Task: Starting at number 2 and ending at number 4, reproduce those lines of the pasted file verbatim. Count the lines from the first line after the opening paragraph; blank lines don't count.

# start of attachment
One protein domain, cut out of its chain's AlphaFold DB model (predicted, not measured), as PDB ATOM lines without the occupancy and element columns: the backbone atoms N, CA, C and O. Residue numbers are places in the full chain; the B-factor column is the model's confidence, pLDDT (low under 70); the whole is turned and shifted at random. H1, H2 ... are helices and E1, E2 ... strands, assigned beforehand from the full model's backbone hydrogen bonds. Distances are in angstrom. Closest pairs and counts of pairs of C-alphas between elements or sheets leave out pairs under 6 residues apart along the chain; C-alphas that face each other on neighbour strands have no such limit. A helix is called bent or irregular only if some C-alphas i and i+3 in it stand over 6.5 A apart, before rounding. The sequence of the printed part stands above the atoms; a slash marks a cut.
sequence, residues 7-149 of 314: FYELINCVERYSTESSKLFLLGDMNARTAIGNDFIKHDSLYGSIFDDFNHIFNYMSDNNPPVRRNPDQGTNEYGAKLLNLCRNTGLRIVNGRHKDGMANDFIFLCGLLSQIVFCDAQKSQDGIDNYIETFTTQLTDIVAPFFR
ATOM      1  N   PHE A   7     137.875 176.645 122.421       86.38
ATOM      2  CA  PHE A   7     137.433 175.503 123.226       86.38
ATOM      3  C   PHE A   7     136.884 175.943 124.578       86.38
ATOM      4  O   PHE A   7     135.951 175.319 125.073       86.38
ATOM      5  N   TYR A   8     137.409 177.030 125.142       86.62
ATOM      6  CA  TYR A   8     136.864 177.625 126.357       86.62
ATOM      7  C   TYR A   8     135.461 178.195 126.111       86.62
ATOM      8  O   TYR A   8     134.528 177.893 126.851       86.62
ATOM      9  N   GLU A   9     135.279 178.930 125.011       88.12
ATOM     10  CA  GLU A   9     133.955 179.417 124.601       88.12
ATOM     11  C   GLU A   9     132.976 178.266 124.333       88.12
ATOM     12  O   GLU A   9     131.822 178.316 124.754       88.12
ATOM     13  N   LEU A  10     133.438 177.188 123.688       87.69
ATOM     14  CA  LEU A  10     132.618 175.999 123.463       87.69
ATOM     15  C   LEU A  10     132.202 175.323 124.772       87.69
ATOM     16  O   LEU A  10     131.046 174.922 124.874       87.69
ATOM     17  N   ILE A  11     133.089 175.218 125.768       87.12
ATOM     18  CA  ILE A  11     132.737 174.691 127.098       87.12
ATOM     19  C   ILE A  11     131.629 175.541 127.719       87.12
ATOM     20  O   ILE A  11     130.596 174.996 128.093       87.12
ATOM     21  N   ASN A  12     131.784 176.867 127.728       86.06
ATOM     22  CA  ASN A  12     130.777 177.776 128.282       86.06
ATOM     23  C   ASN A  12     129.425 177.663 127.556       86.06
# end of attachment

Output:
ATOM      1  N   PHE A   7     137.875 176.645 122.421       86.38
ATOM      2  CA  PHE A   7     137.433 175.503 123.226       86.38
ATOM      3  C   PHE A   7     136.884 175.943 124.578       86.38